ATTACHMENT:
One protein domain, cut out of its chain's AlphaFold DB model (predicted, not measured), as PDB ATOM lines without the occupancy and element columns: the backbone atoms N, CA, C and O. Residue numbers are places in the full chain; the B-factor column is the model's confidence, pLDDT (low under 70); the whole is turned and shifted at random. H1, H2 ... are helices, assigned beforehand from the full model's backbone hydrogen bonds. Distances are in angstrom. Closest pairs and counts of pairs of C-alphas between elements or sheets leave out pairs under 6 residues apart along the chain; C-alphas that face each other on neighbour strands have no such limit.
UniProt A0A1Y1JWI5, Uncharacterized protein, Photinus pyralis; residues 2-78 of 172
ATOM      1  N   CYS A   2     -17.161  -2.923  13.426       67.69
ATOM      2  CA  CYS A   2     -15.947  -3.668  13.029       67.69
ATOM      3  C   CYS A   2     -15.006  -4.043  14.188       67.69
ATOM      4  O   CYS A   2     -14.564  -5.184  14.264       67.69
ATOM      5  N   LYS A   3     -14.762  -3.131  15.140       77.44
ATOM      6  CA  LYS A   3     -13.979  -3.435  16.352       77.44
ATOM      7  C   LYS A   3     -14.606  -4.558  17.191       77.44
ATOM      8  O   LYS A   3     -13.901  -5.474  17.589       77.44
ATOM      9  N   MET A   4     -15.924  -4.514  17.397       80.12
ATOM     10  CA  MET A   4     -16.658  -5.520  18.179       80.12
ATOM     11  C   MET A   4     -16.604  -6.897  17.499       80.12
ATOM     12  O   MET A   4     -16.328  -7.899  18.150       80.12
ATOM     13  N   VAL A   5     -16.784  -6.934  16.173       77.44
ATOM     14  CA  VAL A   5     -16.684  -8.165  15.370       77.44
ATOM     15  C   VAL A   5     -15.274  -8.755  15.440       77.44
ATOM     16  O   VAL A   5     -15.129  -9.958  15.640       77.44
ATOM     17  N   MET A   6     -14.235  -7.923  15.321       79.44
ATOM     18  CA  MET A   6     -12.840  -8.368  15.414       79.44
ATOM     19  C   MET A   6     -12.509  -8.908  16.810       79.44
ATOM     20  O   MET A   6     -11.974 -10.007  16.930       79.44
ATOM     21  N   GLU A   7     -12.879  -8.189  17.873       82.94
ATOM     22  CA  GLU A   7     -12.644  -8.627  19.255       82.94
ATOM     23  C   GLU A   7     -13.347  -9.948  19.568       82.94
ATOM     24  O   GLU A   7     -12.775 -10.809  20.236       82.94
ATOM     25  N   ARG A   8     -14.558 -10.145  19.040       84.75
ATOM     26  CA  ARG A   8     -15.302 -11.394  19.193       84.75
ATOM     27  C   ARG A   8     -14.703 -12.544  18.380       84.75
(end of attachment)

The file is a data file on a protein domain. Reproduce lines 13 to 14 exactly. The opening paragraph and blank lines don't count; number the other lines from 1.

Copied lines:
ATOM     12  O   MET A   4     -16.328  -7.899  18.150       80.12
ATOM     13  N   VAL A   5     -16.784  -6.934  16.173       77.44